This article was originally published by Tyler Durden at ZeroHedge.
With the Tokyo Olympics set to start Friday, the negative headlines continue to pile up. Thanks to bans on spectators and the ongoing State of Emergency in the Japanese capital city, public opinion in Japan has turned decidedly against the Games, with most Japanese rooting for the Olympics to simply be canceled.
Dozens of staff and athletes have already tested positive. Outside of the COVID headlines, a Ugandan weight lifter has gone missing. Now, Reuters reports that the isolation bubble system put in place to house the athletes in the Olympic Village has already been compromised.
This means organizers’ promises that there would be “zero risk” of athletes infecting Tokyo residents have already been rendered moot. Kenji Shibuya, the former director of the Institute for Population Health at King’s College London, said such declarations only served to confuse and anger people as actual conditions on the ground were “totally opposite.”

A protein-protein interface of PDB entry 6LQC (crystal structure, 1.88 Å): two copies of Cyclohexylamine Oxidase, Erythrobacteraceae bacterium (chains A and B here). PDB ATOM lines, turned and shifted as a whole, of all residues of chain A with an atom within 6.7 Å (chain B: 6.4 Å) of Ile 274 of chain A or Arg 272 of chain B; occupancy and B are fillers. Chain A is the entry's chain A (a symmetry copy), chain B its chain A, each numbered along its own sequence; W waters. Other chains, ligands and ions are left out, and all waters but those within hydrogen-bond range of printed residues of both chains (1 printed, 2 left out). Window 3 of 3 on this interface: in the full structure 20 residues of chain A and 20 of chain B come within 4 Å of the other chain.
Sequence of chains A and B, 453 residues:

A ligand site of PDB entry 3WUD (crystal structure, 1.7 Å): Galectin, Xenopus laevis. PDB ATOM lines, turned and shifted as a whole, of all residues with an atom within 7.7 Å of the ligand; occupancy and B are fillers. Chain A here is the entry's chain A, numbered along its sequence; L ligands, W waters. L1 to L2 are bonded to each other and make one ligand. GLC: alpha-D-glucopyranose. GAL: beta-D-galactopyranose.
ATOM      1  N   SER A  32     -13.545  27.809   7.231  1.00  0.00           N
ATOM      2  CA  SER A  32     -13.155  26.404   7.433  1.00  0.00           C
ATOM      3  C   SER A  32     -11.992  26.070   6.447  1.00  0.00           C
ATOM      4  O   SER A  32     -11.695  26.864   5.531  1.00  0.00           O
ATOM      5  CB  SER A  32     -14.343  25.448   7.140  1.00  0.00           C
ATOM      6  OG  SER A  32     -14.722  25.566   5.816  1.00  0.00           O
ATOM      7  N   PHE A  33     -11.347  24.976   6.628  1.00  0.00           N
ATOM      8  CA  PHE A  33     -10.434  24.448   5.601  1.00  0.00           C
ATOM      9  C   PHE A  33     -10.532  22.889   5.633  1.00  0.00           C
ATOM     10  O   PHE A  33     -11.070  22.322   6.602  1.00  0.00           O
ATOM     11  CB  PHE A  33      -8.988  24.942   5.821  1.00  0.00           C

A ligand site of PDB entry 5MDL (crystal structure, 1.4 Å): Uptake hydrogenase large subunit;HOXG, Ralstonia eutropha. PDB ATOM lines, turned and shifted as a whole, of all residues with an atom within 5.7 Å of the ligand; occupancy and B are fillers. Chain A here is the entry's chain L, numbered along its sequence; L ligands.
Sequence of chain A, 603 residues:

“It’s obvious that the bubble system is kind of broken,” said Shibuya, who in April co-authored a British Medical Journal commentary that said the Olympics must be “reconsidered” due to Japan’s inability to contain coronavirus cases.
“My biggest concern is, of course, there will be a cluster of infections in the village or some of the accommodation and interaction with local people.”
Rather, since the start of July, there have been at least 71 cases detected among athletes preparing to compete in the Games. Videos showing interactions among athletes have added to concerns that the highly infectious delta variant will spread through the Olympic Village like the wildfires presently burning across swaths of Oregon.
New COVID-19 cases in Tokyo reached 1,410 on Saturday, the highest level in nearly six months, while the Games are due to start at the end of this week.
Some public health experts have warned that seasonal factors, increased mobility, and the growing prevalence of delta could cause cases in Tokyo to surge past 2,000 per day in the next month, a level that could push the city’s healthcare system to the breaking point.
Only 33% of Japanese citizens have received at least one dose of the COVID vaccine, a level that’s well below other western countries. While the vaccination push has picked up steam in recent weeks, logistical issues have left some areas with shortages of jabs.